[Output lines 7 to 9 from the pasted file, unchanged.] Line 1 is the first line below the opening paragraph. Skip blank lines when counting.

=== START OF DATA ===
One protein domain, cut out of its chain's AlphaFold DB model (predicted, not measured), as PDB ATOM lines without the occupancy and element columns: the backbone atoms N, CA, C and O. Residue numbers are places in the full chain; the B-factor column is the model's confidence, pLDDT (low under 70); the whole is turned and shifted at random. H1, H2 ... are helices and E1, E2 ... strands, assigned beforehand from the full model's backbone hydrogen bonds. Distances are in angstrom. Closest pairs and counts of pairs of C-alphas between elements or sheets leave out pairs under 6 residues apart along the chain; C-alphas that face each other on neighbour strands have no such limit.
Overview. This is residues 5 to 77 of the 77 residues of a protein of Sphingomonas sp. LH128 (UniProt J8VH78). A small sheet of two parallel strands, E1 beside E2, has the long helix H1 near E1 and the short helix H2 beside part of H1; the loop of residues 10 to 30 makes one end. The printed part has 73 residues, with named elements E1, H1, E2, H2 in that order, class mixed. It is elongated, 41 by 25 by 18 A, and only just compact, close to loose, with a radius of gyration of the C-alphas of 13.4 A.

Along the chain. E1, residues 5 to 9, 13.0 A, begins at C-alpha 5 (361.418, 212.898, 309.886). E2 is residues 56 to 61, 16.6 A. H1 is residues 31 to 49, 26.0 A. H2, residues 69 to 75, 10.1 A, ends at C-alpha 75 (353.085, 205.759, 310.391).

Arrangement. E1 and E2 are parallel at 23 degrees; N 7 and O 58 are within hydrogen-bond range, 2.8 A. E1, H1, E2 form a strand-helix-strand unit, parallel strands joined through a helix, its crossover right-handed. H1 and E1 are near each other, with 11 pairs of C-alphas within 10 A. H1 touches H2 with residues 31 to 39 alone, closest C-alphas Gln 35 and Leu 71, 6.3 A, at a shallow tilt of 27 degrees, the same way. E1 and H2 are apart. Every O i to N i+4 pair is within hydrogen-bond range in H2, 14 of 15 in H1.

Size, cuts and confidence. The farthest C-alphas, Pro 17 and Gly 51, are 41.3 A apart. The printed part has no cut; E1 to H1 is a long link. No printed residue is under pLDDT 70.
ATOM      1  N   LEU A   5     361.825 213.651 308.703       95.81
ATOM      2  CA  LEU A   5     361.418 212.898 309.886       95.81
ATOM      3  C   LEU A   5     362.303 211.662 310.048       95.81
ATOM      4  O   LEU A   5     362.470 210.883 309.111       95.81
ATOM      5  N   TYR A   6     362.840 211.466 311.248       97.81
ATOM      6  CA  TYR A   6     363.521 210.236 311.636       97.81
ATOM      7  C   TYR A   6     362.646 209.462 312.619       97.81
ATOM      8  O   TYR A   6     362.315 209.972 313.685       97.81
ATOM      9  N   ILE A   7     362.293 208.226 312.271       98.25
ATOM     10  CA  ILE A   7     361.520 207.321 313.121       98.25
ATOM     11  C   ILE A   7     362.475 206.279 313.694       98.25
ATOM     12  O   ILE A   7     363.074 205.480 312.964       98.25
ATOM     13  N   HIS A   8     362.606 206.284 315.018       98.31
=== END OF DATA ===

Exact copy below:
ATOM      3  C   LEU A   5     362.303 211.662 310.048       95.81
ATOM      4  O   LEU A   5     362.470 210.883 309.111       95.81
ATOM      5  N   TYR A   6     362.840 211.466 311.248       97.81